PD/A CRSP Nineteenth Annual Technical Report
Table of Contents
Cite as: [Author(s), 2002. Title.] In: K. McElwee, K. Lewis, M. Nidiffer, and P. Buitrago (Editors), Nineteenth Annual Technical Report. Pond Dynamics/Aquaculture CRSP, Oregon State University, Corvallis, Oregon, [pp. ___.]
An experiment was conducted at the Asian Institute of Technology, Thailand, to investigate effects of fertilization rates and salinity levels on the growth of sex-reversed Thai red tilapia (Oreochromis sp.). The experiment was designed to test two fertilization rates (28 kg nitrogen and 7 kg phosphorus ha-1 wk-1, N:P = 4:1; and 14 kg N and 7 kg P ha-1 wk-1, N:P = 2:1) and three salinity levels (10, 20, and 30). An additional treatment using optimized fertilization rates (28 kg N and 7 kg P ha-1 wk-1, N:P = 4:1) in freshwater ponds served as a control. Red tilapia fingerlings (20.2 to 23.7 g size) were stocked at 2.4 fish m-2 in 5-m2 cement tanks with soil bottoms. They were cultured for 160 days.
Growth performance of red tilapia was better in brackish water than in fresh water. Growth of red tilapia in brackish water was inversely related to the salinity levels (r = 0.63, P < 0.05), decreasing significantly with increasing salinity. Best growth performance was achieved in the treatment with N:P ratio of 4:1 at 10 salinity. The highest net economic return was achieved in the treatment with N:P ratio of 2:1 at 10 salinity, and all treatments had positive returns.
Preliminary trials using a single species of marine phytoplankton showed that growth of red tilapia fed with Chaetoceros sp. and Thalassiosira sp. was significantly better than those fed with Tetraselmis sp. and Chlorella sp., and the former two resulted in a significantly higher protein utilization efficiency than the latter two. The prey ingestion rate of red tilapia for Chaetoceros sp. and Thalassiosira sp. was significantly higher than that for Tetraselmis sp. and Chlorella sp.
Many tilapia species are euryhaline and can grow in saline water after proper acclimation (Suresh and Lin, 1992). Varieties of red tilapia have been successfully cultured in saline waters (Watanabe, 1991). However, most of those tilapia culture trials were conducted in intensive systems with pelleted feeds, requiring frequent water exchanges or cages. Compared to the voluminous literature available for semiintensive culture of tilapia in freshwater ponds, literature on semi-intensive culture in saline ponds is almost nonexistent. The species composition, feeding, and nutritional value of phytoplankton for tilapia growth in freshwater are relatively well understood, notably in work by Moriarty and Moriarty (1973), Bowen (1982), Hepher and Pruginin (1982), and recently the Pond Dynamics/Aquaculture Collaborative Research Support Program (PD/A CRSP) (Egna and Boyd, 1997). The PD/A CRSP project did conduct a brief experiment on Nile tilapia grow-out in fertilized brackishwater ponds in the Philippines in the early 1980s (Woessner et al., 1991). In that experiment fish production was extremely low, resulting from high mortality due to uncontrolled high salinity. We are assuming that fertilization rates for brackishwater ponds are similar to those for freshwater ponds. Common PD/A CRSP fertilization guidelines are 28 kg nitrogen (N) and 7 kg phosphorus (P) ha-1 wk-1, giving a N:P ratio of 4:1 (Knud-Hansen et al., 1991).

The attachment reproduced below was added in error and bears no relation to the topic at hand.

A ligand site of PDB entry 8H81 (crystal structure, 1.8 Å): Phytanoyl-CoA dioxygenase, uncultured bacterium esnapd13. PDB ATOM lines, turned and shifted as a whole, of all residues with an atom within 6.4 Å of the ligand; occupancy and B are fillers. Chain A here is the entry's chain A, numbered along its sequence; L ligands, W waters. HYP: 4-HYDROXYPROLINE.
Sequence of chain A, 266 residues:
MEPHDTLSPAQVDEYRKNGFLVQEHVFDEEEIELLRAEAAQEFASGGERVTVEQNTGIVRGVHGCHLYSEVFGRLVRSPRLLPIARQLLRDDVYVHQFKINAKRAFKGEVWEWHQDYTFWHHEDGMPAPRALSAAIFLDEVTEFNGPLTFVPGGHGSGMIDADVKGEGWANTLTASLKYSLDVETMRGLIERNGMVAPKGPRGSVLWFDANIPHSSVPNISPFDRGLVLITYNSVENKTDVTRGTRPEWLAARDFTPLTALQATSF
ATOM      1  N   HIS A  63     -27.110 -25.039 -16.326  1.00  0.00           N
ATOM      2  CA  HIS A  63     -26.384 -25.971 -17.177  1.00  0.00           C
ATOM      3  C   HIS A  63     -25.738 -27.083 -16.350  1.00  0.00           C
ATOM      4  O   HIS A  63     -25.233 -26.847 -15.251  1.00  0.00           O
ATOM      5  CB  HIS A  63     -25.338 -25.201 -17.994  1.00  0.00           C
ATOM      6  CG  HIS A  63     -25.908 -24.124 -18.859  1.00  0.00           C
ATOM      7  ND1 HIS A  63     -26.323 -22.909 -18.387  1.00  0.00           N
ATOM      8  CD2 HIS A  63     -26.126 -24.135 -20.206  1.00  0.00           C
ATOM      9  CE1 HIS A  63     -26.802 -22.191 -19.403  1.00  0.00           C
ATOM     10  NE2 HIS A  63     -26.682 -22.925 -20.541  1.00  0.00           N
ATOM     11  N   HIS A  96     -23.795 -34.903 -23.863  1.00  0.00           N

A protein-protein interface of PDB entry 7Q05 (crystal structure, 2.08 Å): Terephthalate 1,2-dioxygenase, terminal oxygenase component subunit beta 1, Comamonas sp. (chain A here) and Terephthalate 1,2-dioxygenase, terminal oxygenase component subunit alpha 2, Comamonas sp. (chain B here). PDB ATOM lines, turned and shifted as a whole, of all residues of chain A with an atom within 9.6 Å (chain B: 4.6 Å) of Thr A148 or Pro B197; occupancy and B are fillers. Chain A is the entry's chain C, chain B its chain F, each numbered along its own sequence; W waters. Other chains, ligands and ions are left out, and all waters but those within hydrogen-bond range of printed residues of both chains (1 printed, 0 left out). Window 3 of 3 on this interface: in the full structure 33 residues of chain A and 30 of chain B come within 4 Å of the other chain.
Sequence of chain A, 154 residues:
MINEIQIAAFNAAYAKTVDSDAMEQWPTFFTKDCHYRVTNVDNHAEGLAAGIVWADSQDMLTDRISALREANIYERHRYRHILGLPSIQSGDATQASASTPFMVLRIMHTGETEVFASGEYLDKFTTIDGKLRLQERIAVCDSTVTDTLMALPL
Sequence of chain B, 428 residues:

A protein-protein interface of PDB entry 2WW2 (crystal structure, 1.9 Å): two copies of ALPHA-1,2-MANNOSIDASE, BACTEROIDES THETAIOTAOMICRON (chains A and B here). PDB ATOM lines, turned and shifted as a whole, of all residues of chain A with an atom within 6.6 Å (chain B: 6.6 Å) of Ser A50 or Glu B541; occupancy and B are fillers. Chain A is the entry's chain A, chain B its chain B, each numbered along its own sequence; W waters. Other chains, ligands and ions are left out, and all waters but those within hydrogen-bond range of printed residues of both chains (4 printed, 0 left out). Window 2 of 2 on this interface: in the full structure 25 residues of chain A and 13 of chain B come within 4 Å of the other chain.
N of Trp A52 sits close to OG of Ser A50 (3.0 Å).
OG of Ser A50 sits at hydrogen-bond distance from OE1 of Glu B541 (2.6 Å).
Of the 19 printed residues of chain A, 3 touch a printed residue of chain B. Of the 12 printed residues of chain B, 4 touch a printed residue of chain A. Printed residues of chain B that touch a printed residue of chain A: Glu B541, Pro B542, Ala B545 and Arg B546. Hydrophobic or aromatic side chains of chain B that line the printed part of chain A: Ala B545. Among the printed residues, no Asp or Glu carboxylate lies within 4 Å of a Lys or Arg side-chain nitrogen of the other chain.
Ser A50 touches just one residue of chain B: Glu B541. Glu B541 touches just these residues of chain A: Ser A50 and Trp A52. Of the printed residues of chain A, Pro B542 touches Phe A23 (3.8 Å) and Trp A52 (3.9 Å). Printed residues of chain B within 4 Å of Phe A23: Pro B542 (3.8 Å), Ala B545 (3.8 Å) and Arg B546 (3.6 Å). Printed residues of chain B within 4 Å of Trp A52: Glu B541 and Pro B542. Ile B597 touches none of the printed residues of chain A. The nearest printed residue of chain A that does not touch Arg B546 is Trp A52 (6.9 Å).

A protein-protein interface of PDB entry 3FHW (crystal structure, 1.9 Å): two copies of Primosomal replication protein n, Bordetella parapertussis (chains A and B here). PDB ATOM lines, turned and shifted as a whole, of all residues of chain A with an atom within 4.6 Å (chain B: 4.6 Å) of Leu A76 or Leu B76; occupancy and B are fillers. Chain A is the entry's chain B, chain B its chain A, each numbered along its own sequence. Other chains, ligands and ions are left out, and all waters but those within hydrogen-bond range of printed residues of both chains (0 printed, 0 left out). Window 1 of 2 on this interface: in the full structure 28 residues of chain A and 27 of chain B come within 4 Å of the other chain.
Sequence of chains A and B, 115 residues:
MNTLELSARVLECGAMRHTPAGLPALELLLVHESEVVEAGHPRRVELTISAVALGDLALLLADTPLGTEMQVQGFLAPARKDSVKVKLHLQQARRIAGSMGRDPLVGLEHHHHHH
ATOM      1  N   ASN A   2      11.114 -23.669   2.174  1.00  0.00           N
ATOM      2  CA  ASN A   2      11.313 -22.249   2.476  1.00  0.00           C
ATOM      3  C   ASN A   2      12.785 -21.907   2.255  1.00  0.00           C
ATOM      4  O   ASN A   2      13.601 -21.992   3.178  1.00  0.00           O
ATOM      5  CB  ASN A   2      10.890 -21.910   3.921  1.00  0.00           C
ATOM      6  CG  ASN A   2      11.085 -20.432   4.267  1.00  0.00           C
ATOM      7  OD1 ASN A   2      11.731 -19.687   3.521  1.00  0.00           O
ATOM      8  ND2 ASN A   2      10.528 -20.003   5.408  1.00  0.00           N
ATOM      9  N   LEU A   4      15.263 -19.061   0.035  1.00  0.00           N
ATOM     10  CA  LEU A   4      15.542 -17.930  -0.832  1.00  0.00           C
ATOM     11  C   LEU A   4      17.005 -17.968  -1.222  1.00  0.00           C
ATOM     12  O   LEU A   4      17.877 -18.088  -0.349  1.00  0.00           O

During the last few years, there has been a strong desire to culture tilapia in brackishwater ponds in Southeast Asia, as well as in Central and South America (Green, 1997). The major reason for this need is that there are a large number of shrimp ponds available, resulting from either failure in shrimp farming or desires to diversify shrimp culture. Tilapias appear to be the most appropriate choice for such a culture system because there are few domesticated finfish species that feed on lowcost natural foods such as detritus and plankton. This interest in brackishwater culture is particularly strong in Thailand and Vietnam where shrimp culture is now commonly reduced to one crop per year, leaving the ponds empty for half a year. Tilapia culture is also attractive to shrimp farmers as a by-product to utilize abundant phytoplankton in either shrimp ponds or their effluents. Thai strain red tilapia (Oreochromis sp.) has been becoming more and more popular in Thailand, and there is a great potential to culture this species in brackishwater ponds.
The purposes of this study were to determine an appropriate fertilization regime in brackish water for culture of Thai red tilapia and to investigate the nutritional value and prey consumption of specific marine phytoplankton as food organisms for Thai red tilapia.
This experiment was carried out at the Asian Institute of Technology (AIT), Thailand, from June through November 2000 to determine an appropriate fertilization regime and salinity level for culture of Thai red tilapia in brackish water. The experiments were conducted in a randomized complete block design with a 2 x 3 factorial arrangement to test effects of two fertilization regimes (28 kg N and 7 kg P ha-1 wk-1, N:P = 4:1; and 14 kg N and 7 kg P ha-1 wk-1, N:P = 2:1) and three salinity levels (10, 20, and 30) on growth of Thai red tilapia. There were six combinations (treatments) and an additional treatment using the PD/A CRSP standard fertilization regime (28 kg N and 7 kg P ha-1 wk-1, N:P = 4:1) in fresh water (0) that served as a control. Three replicates were used per treatment. The experiment was conducted in twenty-one 5-m2 (2 x 2.5 m) cement tanks filled with 10 cm of soil on the bottom. The tanks were grouped into three blocks, and treatments were allocated randomly to tanks in each block.